Monday, September 26, 2016

Review: A Pocket Full of Murder by RJ Anderson

A Pocket Full of Murder by RJ Anderson
Series: Uncommon Magic #1
Published: September 8th, 2015
Publisher: Simon & Schuster Canada
252 pages (ARC)
Genre: Middle Grade Fantasy/Mystery
Acquired this book: Via Simon & Schuster Canada in exchange for honest consideration
Warning: May contain spoilers
{GoodReads || Buy this book: Amazon || Chapters/Indigo}


In the spell-powered city of Tarreton, the wealthy have all the magic they desire while the working class can barely afford a simple spell to heat their homes. Twelve-year-old Isaveth is poor, but she’s also brave, loyal, and zealous in the pursuit of justice—which is lucky, because her father has just been wrongfully arrested for murder.

Isaveth is determined to prove her innocence. Quiz, the eccentric eyepatch-wearing street boy who befriends her, swears he can’t resist a good mystery. Together they set out to solve the magical murder of one of Tarreton’s most influential citizens and save Isaveth’s beloved Papa from execution.

But each clue is more perplexing than the next. Was the victim truly killed by Common Magic—the kind of crude, cheap spell that only an unschooled magician would use—or was his death merely arranged to appear that way? And is Quiz truly helping her out of friendship, or does he have hidden motives of his own? Isaveth must figure out who she can trust if she’s to have any hope of proving her Papa’s innocence in time. . .


I haven’t read much Middle Grade, but since I’ve been trying to branch out in the last couple years, I’ve picked up a few and have really enjoyed them. I was intrigued by the concept (and the cover) of A Pocket Full of Murder, plus I enjoyed Anderson’s science fiction YA duology, Ultraviolet and Quicksilver, so jumped at the chance to receive an ARC from Simon & Schuster Canada.

A Pocket Full of Murder is a creative, clever, and fun read. The setting made me feel like I was reading a story set in Victoria era England with magic and other fantastical elements. Think Charles Dickens but with magic and murder. There were so many elements of the book that made it unique - the names, some of the language, the religion, and the magic. The world building itself reminded me of Harry Potter in a way - wonderfully unique and exciting, something you’ve never seen before. A world that’s completely fantastical and yet believable, something you can picture yourself in and immerse yourself in.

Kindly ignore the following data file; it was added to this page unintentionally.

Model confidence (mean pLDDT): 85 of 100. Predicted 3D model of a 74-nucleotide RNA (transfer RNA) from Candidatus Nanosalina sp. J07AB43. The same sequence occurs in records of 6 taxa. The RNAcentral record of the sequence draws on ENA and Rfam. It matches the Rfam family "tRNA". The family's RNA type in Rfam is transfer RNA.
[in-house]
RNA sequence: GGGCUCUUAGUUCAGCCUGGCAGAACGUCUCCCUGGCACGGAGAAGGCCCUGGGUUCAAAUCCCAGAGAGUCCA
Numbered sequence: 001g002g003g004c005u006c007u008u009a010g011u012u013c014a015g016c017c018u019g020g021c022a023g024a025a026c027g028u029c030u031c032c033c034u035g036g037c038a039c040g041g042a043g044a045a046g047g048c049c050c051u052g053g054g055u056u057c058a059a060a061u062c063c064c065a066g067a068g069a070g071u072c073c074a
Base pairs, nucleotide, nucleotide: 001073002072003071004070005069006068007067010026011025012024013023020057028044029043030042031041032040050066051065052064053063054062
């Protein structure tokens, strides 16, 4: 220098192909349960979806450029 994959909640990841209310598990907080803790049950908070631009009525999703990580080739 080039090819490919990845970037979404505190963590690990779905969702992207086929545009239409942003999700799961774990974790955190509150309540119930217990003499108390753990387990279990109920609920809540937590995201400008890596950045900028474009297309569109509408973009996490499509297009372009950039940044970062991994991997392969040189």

Isaveth, our independent and plucky heroine, was a great main character. She was smart, resourceful, and wise beyond her years. She’d been forced to grow up quickly because of her family’s circumstances, and she amazed me with her strength and resilience. I loved Quiz. He was an interesting mixture of mystery and humour and tough street kid.

There were so many great elements that set this book apart. Don’t get me wrong - just because I’ve mentioned Dickens and Harry Potter doesn’t mean I’m comparing the actual story to either. A Pocket Full of Murder had so many things that set it apart. The magical elements were really cool. I liked the concept that there were different kinds of magic for the different classes. There was spell baking, which is what Isaveth did, but then rich people could buy mass-produced magic and the sages could create their own magic. It was fascinating. I also liked the religious element. It was ever-present without being in your face. It added to the story, especially when it came to Isaveth’s family’s misfortunes - they were discriminated against not just because they were poor, but also because they were a different religion, one that was seen as troublemakers and the cause of a lot of problems. It was something real, relatable, and timeless in an otherwise fantasy world.

While there were so many things I loved about A Pocket Full of Murder, I did have a few minor complaints. I think the book would have worked better as a young adult novel than middle grade. I kept forgetting Isaveth was only twelve because she seemed much older. The ‘romance’ between her and Quiz also felt kind of weird since she was so young. At times when Quiz made me giggle and start to swoon, I’d be jarred from the story with a thought like, “GAH, but he’s only thirteen!” I have a nephew that age and the last thing I want to think about is him involved in a romantic relationship. My mind and heart warred over rooting for any sort of romance between Isaveth and Quiz because of their ages. Personally I think the story would have worked better if Isaveth and Quiz had been sixteen or seventeen. Besides that, I found the ending abrupt. There was all this build up and then suddenly it was over and there was an epilogue that wrapped things up but not in a very satisfying way. The overall outcome was satisfying, but the execution was lacking and felt hurried. I’m curious to see what happens in the sequel, A Little Taste of Poison.

A Pocket Full of Murder is full of great characters, magic, and a mystery that will keep you guessing with its twists and turns. I highly recommend this one!




{Read my review of Ultraviolet || Quicksilver}


Have you read A Pocket Full of Murder? What did you think? If you haven't read it, do you plan to? Do you read middle grade? If you haven't, would you be willing to give it a try if you found something that appealed to you?
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